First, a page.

The Republicans pursuing this hope that he will have expressed a personal opinion somewhere in an email to a colleague or friend using the university email address. They want any evidence of disparagement of a Republican politician or of the local or national Republican party, and then use it to claim that he was using state facilities and time to campaign, which would be illegal and possibly a firing offence. They don't have to FIND such evidence, they merely have to keep the prof. entangled in legal matters and make him spend 20% of his salary on his own lawyers (any smart prof realizes that the University lawyers don't have the interests of professors at heart). Meanwhile, the prof. should expect to get a few death threats and to perhaps need to go into hiding for a while, depending on what the talk show hosts do with this.

Personally, if I were this historian, I would point out the danger to academic freedom and to common sense, mention the Danish population wearing yellow stars to confound the Nazis, and let the colleagues, students, audiences take it from there. Let a thousand FOIA requests bloom!

Clarissa said...

"This particular bit of harassment skips the usual labels and goes for Cronon on the basis that he is not drinking the Tea."

-This is brilliant! I wish you had time to write a blog of your own but I imagine you must be extremely busy for that.

" I would point out the danger to academic freedom and to common sense, mention the Danish population wearing yellow stars to confound the Nazis, and let the colleagues, students, audiences take it from there. Let a thousand FOIA requests bloom!"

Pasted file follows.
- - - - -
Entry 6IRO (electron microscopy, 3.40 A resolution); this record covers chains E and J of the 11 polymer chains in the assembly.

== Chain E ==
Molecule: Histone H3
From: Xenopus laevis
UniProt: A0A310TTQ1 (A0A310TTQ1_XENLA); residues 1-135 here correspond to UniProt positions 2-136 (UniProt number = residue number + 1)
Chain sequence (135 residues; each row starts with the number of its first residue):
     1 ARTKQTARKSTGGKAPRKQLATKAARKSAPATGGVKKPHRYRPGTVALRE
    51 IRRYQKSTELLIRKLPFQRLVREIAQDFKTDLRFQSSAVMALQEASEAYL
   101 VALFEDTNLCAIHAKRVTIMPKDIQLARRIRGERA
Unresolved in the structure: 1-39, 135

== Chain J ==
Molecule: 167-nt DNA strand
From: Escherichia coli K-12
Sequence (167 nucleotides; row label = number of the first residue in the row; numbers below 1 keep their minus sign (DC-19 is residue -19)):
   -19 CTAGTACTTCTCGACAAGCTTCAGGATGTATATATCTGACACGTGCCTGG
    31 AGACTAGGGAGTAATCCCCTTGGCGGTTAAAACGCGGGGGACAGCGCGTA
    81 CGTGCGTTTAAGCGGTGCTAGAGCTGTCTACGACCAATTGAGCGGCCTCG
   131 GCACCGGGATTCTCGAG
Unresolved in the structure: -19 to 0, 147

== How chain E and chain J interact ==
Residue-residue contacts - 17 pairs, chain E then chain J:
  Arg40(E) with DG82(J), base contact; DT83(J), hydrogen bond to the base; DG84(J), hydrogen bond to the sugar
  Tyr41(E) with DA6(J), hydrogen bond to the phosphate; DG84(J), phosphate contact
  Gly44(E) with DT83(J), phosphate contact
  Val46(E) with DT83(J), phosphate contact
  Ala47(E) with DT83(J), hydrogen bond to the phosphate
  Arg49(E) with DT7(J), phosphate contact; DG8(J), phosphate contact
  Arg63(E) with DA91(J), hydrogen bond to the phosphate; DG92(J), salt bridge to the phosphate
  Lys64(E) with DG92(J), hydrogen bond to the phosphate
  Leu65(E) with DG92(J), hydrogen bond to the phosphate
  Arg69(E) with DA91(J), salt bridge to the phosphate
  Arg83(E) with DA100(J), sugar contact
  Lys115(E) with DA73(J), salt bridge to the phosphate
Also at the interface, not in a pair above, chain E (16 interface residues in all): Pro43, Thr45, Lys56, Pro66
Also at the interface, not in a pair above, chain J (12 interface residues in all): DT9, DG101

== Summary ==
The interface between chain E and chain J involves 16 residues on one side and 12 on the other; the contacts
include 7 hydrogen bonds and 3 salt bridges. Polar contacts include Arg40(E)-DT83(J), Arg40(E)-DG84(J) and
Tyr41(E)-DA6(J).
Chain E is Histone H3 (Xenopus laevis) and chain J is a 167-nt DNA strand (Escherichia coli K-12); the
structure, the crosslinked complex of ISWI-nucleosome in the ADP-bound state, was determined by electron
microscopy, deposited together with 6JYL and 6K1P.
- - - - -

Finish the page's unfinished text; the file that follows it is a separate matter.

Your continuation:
-What a great solution! It would be the best thing to do in such a situation.

Izgad said...

As a State employee, this professor works for these republican politicians. I hate to say this but it does give them, in theory, the power to look into what he says about them and to try fire him for it.

This is a reason to make all universities private businesses. I do not want to work for republican politicians.

Clarissa said...

An employer is not the same as a slave-driver. Since when is it permitted for employers to censor the speech of their employees? Isn't the constitutiin of the US protecting the rights of people whether they are employed or not?

I also don't see the difference between worling for a Republican who owns a business and runs the state.

Pen said...

Do the people requesting this FAOI realize the privacy concerns of other individuals besides Cronon himself? Even he states that though he has nothing to hide, there are certain correspondences that are expected to remain private. If his turning over of information to the Republicans would result in a conflict with school policy regarding student-staff interactions, then something needs to be done to address that issue. And for some reason that's not something I see these people doing. And if he chose to comply, what would happen? Would his correspondences be made public? Would the privacy of those students be forever altered? Would the people going after Cronon try to attack his students and other people with whom he has had contact via his school email?